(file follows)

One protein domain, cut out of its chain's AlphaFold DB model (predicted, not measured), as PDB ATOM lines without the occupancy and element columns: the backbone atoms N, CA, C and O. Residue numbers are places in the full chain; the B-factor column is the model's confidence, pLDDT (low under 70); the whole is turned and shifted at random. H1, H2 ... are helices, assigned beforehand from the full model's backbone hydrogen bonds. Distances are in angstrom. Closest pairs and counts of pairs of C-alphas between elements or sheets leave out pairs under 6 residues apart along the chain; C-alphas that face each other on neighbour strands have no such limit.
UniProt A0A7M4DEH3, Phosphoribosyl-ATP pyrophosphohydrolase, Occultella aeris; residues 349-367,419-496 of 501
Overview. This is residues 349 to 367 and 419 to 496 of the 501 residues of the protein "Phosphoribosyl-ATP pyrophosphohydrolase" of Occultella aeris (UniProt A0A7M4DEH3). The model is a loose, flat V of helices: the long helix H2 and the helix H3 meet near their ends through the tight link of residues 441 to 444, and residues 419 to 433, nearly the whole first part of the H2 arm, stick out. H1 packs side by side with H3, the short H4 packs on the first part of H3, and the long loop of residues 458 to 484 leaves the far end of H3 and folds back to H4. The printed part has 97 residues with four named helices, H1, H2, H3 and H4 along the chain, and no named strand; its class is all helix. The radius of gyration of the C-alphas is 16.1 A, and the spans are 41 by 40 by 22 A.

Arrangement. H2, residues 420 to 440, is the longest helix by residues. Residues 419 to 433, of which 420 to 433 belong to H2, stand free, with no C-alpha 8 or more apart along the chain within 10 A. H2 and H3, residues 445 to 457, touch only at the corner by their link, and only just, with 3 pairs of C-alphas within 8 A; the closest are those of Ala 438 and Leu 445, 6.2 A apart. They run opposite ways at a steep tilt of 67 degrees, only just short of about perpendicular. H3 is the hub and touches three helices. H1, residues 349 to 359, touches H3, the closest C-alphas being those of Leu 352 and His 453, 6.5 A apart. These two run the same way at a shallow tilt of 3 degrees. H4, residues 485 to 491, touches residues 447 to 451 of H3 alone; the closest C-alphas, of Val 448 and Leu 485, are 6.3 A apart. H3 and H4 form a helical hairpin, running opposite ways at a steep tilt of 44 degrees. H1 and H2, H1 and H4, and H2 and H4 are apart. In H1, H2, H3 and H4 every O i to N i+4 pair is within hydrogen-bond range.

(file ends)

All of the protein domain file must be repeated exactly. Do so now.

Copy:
One protein domain, cut out of its chain's AlphaFold DB model (predicted, not measured), as PDB ATOM lines without the occupancy and element columns: the backbone atoms N, CA, C and O. Residue numbers are places in the full chain; the B-factor column is the model's confidence, pLDDT (low under 70); the whole is turned and shifted at random. H1, H2 ... are helices, assigned beforehand from the full model's backbone hydrogen bonds. Distances are in angstrom. Closest pairs and counts of pairs of C-alphas between elements or sheets leave out pairs under 6 residues apart along the chain; C-alphas that face each other on neighbour strands have no such limit.
UniProt A0A7M4DEH3, Phosphoribosyl-ATP pyrophosphohydrolase, Occultella aeris; residues 349-367,419-496 of 501
Overview. This is residues 349 to 367 and 419 to 496 of the 501 residues of the protein "Phosphoribosyl-ATP pyrophosphohydrolase" of Occultella aeris (UniProt A0A7M4DEH3). The model is a loose, flat V of helices: the long helix H2 and the helix H3 meet near their ends through the tight link of residues 441 to 444, and residues 419 to 433, nearly the whole first part of the H2 arm, stick out. H1 packs side by side with H3, the short H4 packs on the first part of H3, and the long loop of residues 458 to 484 leaves the far end of H3 and folds back to H4. The printed part has 97 residues with four named helices, H1, H2, H3 and H4 along the chain, and no named strand; its class is all helix. The radius of gyration of the C-alphas is 16.1 A, and the spans are 41 by 40 by 22 A.

Arrangement. H2, residues 420 to 440, is the longest helix by residues. Residues 419 to 433, of which 420 to 433 belong to H2, stand free, with no C-alpha 8 or more apart along the chain within 10 A. H2 and H3, residues 445 to 457, touch only at the corner by their link, and only just, with 3 pairs of C-alphas within 8 A; the closest are those of Ala 438 and Leu 445, 6.2 A apart. They run opposite ways at a steep tilt of 67 degrees, only just short of about perpendicular. H3 is the hub and touches three helices. H1, residues 349 to 359, touches H3, the closest C-alphas being those of Leu 352 and His 453, 6.5 A apart. These two run the same way at a shallow tilt of 3 degrees. H4, residues 485 to 491, touches residues 447 to 451 of H3 alone; the closest C-alphas, of Val 448 and Leu 485, are 6.3 A apart. H3 and H4 form a helical hairpin, running opposite ways at a steep tilt of 44 degrees. H1 and H2, H1 and H4, and H2 and H4 are apart. In H1, H2, H3 and H4 every O i to N i+4 pair is within hydrogen-bond range.